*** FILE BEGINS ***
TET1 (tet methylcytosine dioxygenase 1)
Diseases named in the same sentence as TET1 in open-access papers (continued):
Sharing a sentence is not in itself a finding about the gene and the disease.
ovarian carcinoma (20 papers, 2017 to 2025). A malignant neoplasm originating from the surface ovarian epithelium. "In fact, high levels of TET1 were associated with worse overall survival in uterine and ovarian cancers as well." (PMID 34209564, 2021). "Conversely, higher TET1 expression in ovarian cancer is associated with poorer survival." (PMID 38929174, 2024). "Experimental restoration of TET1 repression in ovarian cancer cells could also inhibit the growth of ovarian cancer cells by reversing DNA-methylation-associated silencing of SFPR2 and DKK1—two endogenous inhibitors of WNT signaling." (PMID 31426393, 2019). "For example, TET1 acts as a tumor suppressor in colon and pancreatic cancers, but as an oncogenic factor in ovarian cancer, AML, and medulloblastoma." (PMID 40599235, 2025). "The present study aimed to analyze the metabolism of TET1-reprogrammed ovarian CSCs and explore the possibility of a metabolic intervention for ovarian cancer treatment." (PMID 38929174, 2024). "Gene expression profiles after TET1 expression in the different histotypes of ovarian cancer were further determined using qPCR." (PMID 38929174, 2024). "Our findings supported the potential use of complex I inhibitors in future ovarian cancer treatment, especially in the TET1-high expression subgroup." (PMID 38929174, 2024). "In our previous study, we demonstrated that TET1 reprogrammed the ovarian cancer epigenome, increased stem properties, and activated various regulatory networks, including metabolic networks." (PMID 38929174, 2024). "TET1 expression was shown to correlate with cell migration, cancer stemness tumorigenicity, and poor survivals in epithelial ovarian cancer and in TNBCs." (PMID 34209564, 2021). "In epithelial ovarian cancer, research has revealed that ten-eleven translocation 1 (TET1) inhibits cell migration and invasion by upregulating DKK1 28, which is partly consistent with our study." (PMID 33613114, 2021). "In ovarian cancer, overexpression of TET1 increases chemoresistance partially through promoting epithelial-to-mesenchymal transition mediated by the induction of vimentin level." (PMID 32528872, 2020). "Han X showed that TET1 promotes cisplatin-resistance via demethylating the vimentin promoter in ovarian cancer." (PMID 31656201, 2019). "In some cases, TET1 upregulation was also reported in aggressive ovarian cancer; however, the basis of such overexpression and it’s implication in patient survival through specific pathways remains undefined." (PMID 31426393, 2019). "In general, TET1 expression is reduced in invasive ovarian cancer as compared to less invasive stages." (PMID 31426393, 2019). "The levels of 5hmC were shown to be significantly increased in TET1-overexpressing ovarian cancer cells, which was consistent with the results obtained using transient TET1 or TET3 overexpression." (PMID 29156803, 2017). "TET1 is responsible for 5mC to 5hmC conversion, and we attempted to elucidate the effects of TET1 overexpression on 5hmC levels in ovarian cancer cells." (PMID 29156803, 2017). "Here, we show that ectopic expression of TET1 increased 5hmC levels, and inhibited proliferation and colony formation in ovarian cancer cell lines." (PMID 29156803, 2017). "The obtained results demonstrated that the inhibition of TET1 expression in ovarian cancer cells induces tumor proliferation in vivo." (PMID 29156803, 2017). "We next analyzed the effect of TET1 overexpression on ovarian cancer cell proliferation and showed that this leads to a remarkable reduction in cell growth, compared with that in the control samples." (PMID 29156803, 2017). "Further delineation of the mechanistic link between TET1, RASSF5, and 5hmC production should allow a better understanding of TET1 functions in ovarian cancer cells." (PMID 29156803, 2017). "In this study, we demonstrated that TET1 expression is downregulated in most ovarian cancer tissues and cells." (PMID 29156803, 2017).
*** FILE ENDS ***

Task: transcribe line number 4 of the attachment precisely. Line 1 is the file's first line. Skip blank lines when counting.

ovarian carcinoma (20 papers, 2017 to 2025). A malignant neoplasm originating from the surface ovarian epithelium. "In fact, high levels of TET1 were associated with worse overall survival in uterine and ovarian cancers as well." (PMID 34209564, 2021). "Conversely, higher TET1 expression in ovarian cancer is associated with poorer survival." (PMID 38929174, 2024). "Experimental restoration of TET1 repression in ovarian cancer cells could also inhibit the growth of ovarian cancer cells by reversing DNA-methylation-associated silencing of SFPR2 and DKK1—two endogenous inhibitors of WNT signaling." (PMID 31426393, 2019). "For example, TET1 acts as a tumor suppressor in colon and pancreatic cancers, but as an oncogenic factor in ovarian cancer, AML, and medulloblastoma." (PMID 40599235, 2025). "The present study aimed to analyze the metabolism of TET1-reprogrammed ovarian CSCs and explore the possibility of a metabolic intervention for ovarian cancer treatment." (PMID 38929174, 2024). "Gene expression profiles after TET1 expression in the different histotypes of ovarian cancer were further determined using qPCR." (PMID 38929174, 2024). "Our findings supported the potential use of complex I inhibitors in future ovarian cancer treatment, especially in the TET1-high expression subgroup." (PMID 38929174, 2024). "In our previous study, we demonstrated that TET1 reprogrammed the ovarian cancer epigenome, increased stem properties, and activated various regulatory networks, including metabolic networks." (PMID 38929174, 2024). "TET1 expression was shown to correlate with cell migration, cancer stemness tumorigenicity, and poor survivals in epithelial ovarian cancer and in TNBCs." (PMID 34209564, 2021). "In epithelial ovarian cancer, research has revealed that ten-eleven translocation 1 (TET1) inhibits cell migration and invasion by upregulating DKK1 28, which is partly consistent with our study." (PMID 33613114, 2021). "In ovarian cancer, overexpression of TET1 increases chemoresistance partially through promoting epithelial-to-mesenchymal transition mediated by the induction of vimentin level." (PMID 32528872, 2020). "Han X showed that TET1 promotes cisplatin-resistance via demethylating the vimentin promoter in ovarian cancer." (PMID 31656201, 2019). "In some cases, TET1 upregulation was also reported in aggressive ovarian cancer; however, the basis of such overexpression and it’s implication in patient survival through specific pathways remains undefined." (PMID 31426393, 2019). "In general, TET1 expression is reduced in invasive ovarian cancer as compared to less invasive stages." (PMID 31426393, 2019). "The levels of 5hmC were shown to be significantly increased in TET1-overexpressing ovarian cancer cells, which was consistent with the results obtained using transient TET1 or TET3 overexpression." (PMID 29156803, 2017). "TET1 is responsible for 5mC to 5hmC conversion, and we attempted to elucidate the effects of TET1 overexpression on 5hmC levels in ovarian cancer cells." (PMID 29156803, 2017). "Here, we show that ectopic expression of TET1 increased 5hmC levels, and inhibited proliferation and colony formation in ovarian cancer cell lines." (PMID 29156803, 2017). "The obtained results demonstrated that the inhibition of TET1 expression in ovarian cancer cells induces tumor proliferation in vivo." (PMID 29156803, 2017). "We next analyzed the effect of TET1 overexpression on ovarian cancer cell proliferation and showed that this leads to a remarkable reduction in cell growth, compared with that in the control samples." (PMID 29156803, 2017). "Further delineation of the mechanistic link between TET1, RASSF5, and 5hmC production should allow a better understanding of TET1 functions in ovarian cancer cells." (PMID 29156803, 2017). "In this study, we demonstrated that TET1 expression is downregulated in most ovarian cancer tissues and cells." (PMID 29156803, 2017).